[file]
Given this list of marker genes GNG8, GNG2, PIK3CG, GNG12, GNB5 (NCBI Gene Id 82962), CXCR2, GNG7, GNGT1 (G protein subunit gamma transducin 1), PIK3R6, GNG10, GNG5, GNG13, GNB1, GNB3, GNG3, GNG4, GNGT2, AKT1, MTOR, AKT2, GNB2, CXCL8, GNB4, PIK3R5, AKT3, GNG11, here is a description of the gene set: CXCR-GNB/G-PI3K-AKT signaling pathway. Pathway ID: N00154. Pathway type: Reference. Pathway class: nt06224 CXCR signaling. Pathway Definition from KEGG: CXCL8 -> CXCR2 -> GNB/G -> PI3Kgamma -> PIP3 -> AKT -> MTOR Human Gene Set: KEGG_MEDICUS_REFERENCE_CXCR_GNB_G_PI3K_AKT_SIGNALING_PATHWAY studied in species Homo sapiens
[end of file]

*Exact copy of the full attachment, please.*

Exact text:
Given this list of marker genes GNG8, GNG2, PIK3CG, GNG12, GNB5 (NCBI Gene Id 82962), CXCR2, GNG7, GNGT1 (G protein subunit gamma transducin 1), PIK3R6, GNG10, GNG5, GNG13, GNB1, GNB3, GNG3, GNG4, GNGT2, AKT1, MTOR, AKT2, GNB2, CXCL8, GNB4, PIK3R5, AKT3, GNG11, here is a description of the gene set: CXCR-GNB/G-PI3K-AKT signaling pathway. Pathway ID: N00154. Pathway type: Reference. Pathway class: nt06224 CXCR signaling. Pathway Definition from KEGG: CXCL8 -> CXCR2 -> GNB/G -> PI3Kgamma -> PIP3 -> AKT -> MTOR Human Gene Set: KEGG_MEDICUS_REFERENCE_CXCR_GNB_G_PI3K_AKT_SIGNALING_PATHWAY studied in species Homo sapiens